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Lord Elton: I wish to avail myself of the noble Baroness's invitation to respond. I remain regretful that it is necessary to decide the matter this evening, not merely because of my anxieties about what has been said, but because it is a pity that we have to make a decision before we know what the Government's response will be to Amendment No. 97A. That amendment, tabled in the name of the noble and learned Lord, Lord Archer, would remove subsection (5), which enables the Secretary of State to rub out everything that we have just said and put in place a new category. That seems deeply disturbing.
I do not suppose the noble Baroness is prepared to give us a preview of next week's performance; therefore, I would prefer to return to this matter at a later Committee sitting, which would mean recommitment. The noble Baroness shakes her head. In that case, we will be arguing about the same part of the Bill, not in this box-and-cox, chop-and-change,
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very efficient way that we have in Committee, but with each noble Lord restricted to saying one thing and hoping that they got it right in the debate. That is a great pity, given the importance of what we are now to decide.
Lord Lucas: It was not me who started this debate at a quarter to seven. It is open to the noble Baroness, if she is feeling tired, to adjourn the Committee in the middle of this discussion and resume the debate later in the same way as one would if a Division in the House occurred during a Grand Committee sitting in the Moses Room. As the noble Baroness has decided to start the debate now, I want to see it done properly, even though it may take until half-past eight. This is the first amendment in a new part of the Bill. I would not have made the decision to proceed with the debate if I had been on the Front Bench. I am sorry that the noble Baroness has taken that decision, but she must bear the consequences: we have started on something new and we want to debate it properly.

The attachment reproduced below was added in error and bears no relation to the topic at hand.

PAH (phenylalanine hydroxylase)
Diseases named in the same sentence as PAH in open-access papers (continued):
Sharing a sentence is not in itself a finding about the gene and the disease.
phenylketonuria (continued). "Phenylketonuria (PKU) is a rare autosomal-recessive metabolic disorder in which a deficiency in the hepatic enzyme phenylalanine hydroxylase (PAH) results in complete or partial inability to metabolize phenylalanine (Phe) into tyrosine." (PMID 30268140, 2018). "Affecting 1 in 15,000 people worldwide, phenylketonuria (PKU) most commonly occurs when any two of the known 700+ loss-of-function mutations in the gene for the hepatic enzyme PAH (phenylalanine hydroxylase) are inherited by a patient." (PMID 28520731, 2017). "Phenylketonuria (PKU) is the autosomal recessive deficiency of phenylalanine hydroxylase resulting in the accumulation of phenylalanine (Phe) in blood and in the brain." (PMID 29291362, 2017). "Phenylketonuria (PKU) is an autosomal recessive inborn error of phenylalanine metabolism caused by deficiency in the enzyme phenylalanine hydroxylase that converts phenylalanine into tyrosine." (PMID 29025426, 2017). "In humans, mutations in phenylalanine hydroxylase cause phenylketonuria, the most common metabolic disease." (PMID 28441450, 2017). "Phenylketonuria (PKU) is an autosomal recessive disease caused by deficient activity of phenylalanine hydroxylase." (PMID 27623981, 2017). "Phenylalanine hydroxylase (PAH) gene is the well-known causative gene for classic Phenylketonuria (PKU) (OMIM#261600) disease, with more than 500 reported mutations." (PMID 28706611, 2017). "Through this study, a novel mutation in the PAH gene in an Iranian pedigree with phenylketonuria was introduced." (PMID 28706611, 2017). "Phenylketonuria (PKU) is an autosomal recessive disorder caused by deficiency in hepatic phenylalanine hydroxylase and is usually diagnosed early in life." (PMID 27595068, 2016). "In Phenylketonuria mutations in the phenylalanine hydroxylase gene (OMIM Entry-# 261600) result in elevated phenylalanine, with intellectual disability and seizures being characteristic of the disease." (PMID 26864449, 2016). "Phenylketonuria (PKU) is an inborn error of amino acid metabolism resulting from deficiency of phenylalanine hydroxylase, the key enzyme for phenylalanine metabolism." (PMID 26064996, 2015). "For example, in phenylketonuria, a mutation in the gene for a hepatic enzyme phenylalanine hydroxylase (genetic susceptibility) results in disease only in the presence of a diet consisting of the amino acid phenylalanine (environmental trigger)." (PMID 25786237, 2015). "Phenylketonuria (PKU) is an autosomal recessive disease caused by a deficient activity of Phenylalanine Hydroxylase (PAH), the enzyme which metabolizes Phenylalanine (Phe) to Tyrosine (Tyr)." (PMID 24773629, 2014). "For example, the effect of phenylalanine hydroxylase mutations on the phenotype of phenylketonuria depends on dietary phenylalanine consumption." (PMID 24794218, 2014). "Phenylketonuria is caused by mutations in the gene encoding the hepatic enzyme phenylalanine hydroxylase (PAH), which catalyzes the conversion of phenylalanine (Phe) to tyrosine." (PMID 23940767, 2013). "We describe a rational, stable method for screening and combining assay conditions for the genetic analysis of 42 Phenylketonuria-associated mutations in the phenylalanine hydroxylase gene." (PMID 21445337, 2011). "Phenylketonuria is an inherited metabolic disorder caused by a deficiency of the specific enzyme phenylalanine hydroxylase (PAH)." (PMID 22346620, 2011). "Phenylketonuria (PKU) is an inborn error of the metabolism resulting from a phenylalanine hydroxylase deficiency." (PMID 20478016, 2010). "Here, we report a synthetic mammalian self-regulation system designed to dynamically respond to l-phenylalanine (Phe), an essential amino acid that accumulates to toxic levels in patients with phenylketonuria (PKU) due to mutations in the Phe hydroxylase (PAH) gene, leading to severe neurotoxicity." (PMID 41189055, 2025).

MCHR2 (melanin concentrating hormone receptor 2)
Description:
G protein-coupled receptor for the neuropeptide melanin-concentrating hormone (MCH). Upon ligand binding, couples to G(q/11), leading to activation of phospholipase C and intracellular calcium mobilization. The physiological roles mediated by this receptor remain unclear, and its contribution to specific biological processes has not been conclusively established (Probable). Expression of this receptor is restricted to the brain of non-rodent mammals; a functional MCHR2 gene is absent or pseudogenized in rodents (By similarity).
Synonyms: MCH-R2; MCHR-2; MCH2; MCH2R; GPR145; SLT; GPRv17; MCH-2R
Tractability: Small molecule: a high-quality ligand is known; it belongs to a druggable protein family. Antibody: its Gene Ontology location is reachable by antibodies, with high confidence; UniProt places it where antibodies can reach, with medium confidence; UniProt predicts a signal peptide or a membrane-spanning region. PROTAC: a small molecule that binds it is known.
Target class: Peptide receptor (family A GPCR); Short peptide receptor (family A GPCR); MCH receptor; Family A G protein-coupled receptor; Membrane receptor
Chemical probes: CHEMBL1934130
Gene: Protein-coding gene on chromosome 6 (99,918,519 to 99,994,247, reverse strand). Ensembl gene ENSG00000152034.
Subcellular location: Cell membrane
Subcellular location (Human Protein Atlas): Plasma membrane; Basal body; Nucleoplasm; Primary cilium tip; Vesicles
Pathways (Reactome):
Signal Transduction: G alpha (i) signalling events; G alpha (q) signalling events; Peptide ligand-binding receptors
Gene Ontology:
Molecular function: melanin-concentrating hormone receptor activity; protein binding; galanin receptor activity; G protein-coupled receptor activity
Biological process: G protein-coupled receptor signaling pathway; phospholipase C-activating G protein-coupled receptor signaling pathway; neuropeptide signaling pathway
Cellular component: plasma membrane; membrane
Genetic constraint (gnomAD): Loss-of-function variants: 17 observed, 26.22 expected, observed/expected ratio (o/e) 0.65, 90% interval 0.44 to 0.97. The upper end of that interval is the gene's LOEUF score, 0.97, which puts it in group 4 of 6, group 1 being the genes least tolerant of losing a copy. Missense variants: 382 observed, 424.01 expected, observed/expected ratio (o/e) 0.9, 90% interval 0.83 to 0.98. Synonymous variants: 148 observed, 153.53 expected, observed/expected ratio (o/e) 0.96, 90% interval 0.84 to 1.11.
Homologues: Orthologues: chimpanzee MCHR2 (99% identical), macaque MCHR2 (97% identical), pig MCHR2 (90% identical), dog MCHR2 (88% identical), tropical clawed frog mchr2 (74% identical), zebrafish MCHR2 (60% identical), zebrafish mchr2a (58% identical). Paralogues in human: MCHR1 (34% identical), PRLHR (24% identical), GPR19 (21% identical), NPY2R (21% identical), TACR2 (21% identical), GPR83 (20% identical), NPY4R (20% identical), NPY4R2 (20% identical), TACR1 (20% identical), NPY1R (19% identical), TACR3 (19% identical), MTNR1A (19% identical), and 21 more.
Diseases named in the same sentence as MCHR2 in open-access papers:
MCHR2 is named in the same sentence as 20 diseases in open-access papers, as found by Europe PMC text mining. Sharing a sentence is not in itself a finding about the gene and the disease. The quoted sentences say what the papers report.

The noble Baroness has said that if the threat is serious enough, however likely or unlikely, it must be able to trigger this part of the Bill. She is saying that it can be something entirely imaginary or illusory. The Government have so many powers and sources of information that they are capable of creating the illusion of a serious threat to this country. Indeed, one does not have to look back many months to see them do exactly that. We have just been to war as a result of an illusion created by this Government.
It would take only the creation of a similar illusion to trigger this part of the Bill. By refusing to make this something that requires a serious threat, we are taking one step towards making it easier for someone to misappropriate this part of the Bill.
Yes, we will come in detail to the safeguards that the noble Baroness alleges are in later parts of the Bill. But just to pick up, for example, on one thing that she just said, she relies on the controls exercised by Parliament. But for one month in every four or five years there is no Parliament. It is a time when, for instance, Al'Qaeda has chosen to attack Spain. If it attacked us at a similar juncture, there would be no Parliament.
It would be very easy in the aftermath of a serious attack for someone who was so inclined to say, "It is inappropriate at this stage to proceed with elections. It is inappropriate at this stage that we should be troubled by the operation of the courts. We have to concentrate on ridding ourselves of this menace". It is open to such abuse. We have to be so careful about making sure that we can rescue our democracy from someone who intends to misuse this legislation.
We should not hurry over it. We should not be tempted by the noble Baroness's suggestion that we should get things over early merely because she has started something with a quarter of an hour to go, which would properly take a lot longer to debate. We need to consider this aspect properly. It is a very important step to follow her down the road and say that we do not require a real threat. As long as it is a threat of something sufficiently serious, imagination will do.